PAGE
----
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Southampton need to 'Leicester City' their way back to prominence

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Southampton need to 'Leicester City' their way back to prominence

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Siddhant Lazar

10/30/2019

After a humiliating loss, there are really only two ways to get back up. The first is to give up completely and resign to mediocrity eventually fading away and the second is to transform into the 1996/97 Red Devils. Either way, Southampton needs to find a way forward and stop moving backwards.

It wasn’t supposed to start like this. Instead, Southampton was supposed to be the upper mid-table club with a chance of punching above their weight. Their first game under Ralph Hasenhuttl, a 3-2 win against Arsenal, showed that the Saints had so more to them than anyone realised. They weren’t just the Premier League’s “feeder club” but instead someone who could do more and maybe even achieve consistency someday despite being a self-sustained club. But after just ten Premier League games this season Southampton sits in the relegation zone, walk into a second battle against Manchester City on the back of two defeats and then there’s THAT game against Leicester City.

That epitomized their struggles and the sheer lack of planning put in by the club off the field that has changed St Mary’s into a potential relegation zone. It really wasn’t supposed to go this way but if there’s anyone to blame, it’s Southampton. In this day and age, dynasties mean everything but the Saints have struggled to build a proper team around a proper manager with a proper support staff. Arguably their best spell since their promotion in 2011 was under the unholy trifecta of Mauricio Pochettino, Ronald Koeman and Claude Puel. All three managers, sacked or left in a space of five years, helped the club reach single figure finishes in all but one season.

And that was arguably one of the club’s best spells in their history and it saw them produce a never-ending stream of talent. That’s before it all collapsed and instead, the Saints have hoped and prayed that short-term solutions and a chaotic back-room – five assistant managers since March 2018, no technical director since November 2018, and no replacement for either Ross Wilson, Bill Green or Les Reed, help them – barely, survive. It’s become so bad that a good manager, Ralph Hasenhuttl, cannot seem to get the best out of their club and he doesn’t even have that youth academy to help him anymore.

The famous Southampton academy that has, since 2001, seen more than 20 players go on to flourish and become international stars playing across the world. They had a direct tap to some of England's brightest players and it played a big part in the success that Pochettino, Puel, and Koeman had at the start of the decade. But that well has run dry and a drought has eclipsed St Mary's. Simply put at the moment their U23s sit second from their bottom and the U18s have won just two games. That forced the club to look elsewhere and the Saints started supplementing that with excellent recruitment something that everyone else has since copied.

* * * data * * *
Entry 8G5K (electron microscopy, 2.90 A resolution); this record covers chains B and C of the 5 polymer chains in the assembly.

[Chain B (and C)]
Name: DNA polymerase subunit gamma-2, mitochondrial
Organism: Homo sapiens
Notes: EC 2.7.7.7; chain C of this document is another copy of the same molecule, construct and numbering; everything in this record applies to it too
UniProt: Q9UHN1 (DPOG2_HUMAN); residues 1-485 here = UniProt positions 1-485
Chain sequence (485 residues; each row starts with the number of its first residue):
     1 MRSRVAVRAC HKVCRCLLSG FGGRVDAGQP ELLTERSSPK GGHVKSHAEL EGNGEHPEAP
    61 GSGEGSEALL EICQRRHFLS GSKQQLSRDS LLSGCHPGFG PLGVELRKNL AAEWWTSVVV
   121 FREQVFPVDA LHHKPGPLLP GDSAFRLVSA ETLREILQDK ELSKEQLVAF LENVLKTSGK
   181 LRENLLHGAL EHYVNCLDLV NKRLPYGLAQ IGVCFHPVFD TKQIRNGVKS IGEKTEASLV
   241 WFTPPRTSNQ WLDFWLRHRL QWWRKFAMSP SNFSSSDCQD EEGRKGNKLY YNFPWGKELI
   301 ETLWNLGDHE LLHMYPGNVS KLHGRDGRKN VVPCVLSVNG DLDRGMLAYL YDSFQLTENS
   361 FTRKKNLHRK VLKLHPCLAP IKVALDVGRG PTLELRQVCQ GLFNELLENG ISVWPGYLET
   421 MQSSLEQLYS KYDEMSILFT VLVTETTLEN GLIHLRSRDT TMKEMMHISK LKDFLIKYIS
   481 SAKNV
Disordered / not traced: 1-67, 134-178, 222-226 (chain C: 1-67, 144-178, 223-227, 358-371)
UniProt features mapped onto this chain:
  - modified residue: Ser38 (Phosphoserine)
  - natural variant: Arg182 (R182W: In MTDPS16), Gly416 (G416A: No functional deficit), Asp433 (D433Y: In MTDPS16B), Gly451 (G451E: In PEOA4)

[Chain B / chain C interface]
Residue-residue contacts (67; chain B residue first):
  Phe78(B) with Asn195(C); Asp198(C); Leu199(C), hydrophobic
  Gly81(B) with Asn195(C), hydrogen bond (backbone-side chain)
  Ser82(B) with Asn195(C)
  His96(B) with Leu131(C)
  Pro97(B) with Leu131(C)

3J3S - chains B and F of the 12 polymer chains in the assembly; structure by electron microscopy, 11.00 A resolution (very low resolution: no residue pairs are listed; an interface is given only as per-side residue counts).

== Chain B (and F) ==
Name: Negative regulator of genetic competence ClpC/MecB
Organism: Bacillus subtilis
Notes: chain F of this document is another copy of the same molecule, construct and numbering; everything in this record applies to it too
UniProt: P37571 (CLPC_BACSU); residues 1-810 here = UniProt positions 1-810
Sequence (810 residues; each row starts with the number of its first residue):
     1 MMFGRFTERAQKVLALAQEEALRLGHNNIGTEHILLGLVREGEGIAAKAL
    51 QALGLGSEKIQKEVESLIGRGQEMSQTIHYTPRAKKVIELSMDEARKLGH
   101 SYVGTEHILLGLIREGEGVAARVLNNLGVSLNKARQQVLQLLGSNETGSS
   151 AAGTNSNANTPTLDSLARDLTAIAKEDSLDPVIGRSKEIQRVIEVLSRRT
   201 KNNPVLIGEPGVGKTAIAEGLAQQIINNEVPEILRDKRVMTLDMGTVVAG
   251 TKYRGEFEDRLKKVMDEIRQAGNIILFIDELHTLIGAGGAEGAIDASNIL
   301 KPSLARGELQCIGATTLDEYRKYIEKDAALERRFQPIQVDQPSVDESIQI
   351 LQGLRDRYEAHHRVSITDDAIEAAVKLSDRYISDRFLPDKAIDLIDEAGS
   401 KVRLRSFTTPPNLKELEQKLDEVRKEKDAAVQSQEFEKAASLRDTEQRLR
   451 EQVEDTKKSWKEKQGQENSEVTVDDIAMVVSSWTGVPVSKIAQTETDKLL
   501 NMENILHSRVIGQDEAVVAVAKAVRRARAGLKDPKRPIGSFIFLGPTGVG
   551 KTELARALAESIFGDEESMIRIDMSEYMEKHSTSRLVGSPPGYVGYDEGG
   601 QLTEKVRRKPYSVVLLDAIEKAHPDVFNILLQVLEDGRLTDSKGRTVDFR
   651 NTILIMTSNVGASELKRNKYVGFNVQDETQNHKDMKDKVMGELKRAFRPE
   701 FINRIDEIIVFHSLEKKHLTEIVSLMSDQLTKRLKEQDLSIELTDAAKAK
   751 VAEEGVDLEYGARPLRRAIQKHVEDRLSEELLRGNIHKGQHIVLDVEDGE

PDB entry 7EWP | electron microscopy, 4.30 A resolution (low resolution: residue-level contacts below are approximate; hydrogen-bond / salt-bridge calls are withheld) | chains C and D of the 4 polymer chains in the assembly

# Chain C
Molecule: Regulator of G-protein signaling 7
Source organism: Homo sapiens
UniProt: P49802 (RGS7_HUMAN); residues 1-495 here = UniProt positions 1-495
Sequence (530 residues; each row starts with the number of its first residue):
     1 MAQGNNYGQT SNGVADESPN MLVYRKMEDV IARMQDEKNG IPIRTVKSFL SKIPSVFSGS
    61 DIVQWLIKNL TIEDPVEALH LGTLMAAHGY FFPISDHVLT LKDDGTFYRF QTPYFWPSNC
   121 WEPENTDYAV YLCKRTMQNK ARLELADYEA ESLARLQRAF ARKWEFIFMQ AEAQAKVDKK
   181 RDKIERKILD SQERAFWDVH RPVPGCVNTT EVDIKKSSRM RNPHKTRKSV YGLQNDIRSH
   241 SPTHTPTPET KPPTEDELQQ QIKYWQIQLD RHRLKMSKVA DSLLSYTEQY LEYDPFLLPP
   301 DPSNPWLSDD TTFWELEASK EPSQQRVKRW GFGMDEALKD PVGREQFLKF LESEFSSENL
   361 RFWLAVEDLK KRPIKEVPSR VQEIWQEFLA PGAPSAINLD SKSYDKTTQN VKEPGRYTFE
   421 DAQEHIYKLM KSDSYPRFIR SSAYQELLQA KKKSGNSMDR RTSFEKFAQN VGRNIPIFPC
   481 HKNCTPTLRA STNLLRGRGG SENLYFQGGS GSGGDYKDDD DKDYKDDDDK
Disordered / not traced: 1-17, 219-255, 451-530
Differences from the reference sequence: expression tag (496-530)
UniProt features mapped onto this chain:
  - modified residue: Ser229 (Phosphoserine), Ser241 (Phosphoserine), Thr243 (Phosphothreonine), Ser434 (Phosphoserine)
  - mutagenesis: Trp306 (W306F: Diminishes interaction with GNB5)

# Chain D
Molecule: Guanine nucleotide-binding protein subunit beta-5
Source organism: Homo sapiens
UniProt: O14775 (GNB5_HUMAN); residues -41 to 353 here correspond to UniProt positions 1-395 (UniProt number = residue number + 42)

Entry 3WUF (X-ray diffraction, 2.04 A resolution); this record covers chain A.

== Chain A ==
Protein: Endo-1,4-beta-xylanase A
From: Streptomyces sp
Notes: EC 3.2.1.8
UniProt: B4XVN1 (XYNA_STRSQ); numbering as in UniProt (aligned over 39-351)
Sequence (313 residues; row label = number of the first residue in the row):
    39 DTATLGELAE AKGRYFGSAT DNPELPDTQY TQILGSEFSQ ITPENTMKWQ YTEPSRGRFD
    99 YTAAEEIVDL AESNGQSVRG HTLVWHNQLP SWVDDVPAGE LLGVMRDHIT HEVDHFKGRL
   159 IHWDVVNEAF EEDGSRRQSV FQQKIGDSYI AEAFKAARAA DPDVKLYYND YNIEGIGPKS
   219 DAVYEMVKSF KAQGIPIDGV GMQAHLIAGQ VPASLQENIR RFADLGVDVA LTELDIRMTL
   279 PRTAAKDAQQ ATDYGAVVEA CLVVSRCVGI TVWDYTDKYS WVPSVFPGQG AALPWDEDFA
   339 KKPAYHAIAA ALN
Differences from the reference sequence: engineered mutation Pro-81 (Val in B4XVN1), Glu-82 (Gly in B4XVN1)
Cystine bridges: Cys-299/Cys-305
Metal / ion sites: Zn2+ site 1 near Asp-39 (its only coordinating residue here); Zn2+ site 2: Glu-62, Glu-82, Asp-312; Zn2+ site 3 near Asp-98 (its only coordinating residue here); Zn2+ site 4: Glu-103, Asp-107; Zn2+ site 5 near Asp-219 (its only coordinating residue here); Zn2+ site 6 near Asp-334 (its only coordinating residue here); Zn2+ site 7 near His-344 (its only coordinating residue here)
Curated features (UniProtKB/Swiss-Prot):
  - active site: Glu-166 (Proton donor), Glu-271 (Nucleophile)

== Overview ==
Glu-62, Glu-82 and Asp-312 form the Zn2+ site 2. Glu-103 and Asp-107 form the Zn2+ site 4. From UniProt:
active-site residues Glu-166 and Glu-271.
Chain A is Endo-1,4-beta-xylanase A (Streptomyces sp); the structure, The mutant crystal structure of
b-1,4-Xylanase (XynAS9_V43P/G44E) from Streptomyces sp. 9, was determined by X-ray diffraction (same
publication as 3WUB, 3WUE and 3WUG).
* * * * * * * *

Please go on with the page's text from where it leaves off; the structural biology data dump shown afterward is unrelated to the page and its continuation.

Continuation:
The originals, at least in England, was Southampton and they did it brilliantly. They brought in players from Austria, Scotland, Portugal, Italy, France and England before selling them for absurd amounts of money. Virgil Van Dijk was sold for five times the initial fee, Sadio Mane for double, Jack Cork for nearly four times more and Morgan Schneiderlin for just above 23 times. It worked brilliantly and paved the way for teams below them, which saw a lot of other clubs pick it up and Leicester City are the prime examples.

What the Foxes did in that 2015/16 season will always be remembered but the way they did should and will play an even bigger part. They took advantage of a league in transition, with the Big Six finding their way back, and won the damn thing. What was shocked a few more than that was the sheer fact that they did it with players no-one had heard of before. The Southampton model some may call it worked in the Foxes favour as they picked up players on the cheap, Christian Fuchs walked in for free, Kante for €9 million, Huth for €4 million, Marc Albrighton for free, Riyad Mahrez for €500 thousand, Jamie Vardy for €1.25 million, and then proceeded to win the league title.

But what’s more important is what happened after that and that’s where Southampton and Leicester City take different roads. The Foxes have somehow managed to keep the players longer than they should have ever stayed at the club. Harry Maguire and Danny Drinkwater stayed one extra year, Riyad Mahrez stayed two extra years and Jamie Vardy has yet to leave. On the other hand, Southampton have lost their way and instead started to follow Tottenham’s 2013 summer model. Spend just over a €100 million on the wrong men and then watch as they’re unceremoniously loaned out by the managers.

For a club on a self-sustaining model, that’s more harmful than funny and the Saints need to snap out of it. That’s before it’s too late and they find themselves opening their eyes and realising that somehow Watford, without a win in thirteen league games, have leapt above them. If anything that humiliating, humbling, atrocious, stunning, sensational loss against Leicester City needs to be used as a wake-up call, which is obvious, but the Saints need it to mean more than that.

Their downfall has been predicted by a few but this is their chance to maybe move ahead of the curve, find a system that works and use Ralph Hasenhuttl’s abilities as a manager before he decides to move on to something better. Or they need to resign themselves to being one-hit wonders and settle but either way, they need to do something.

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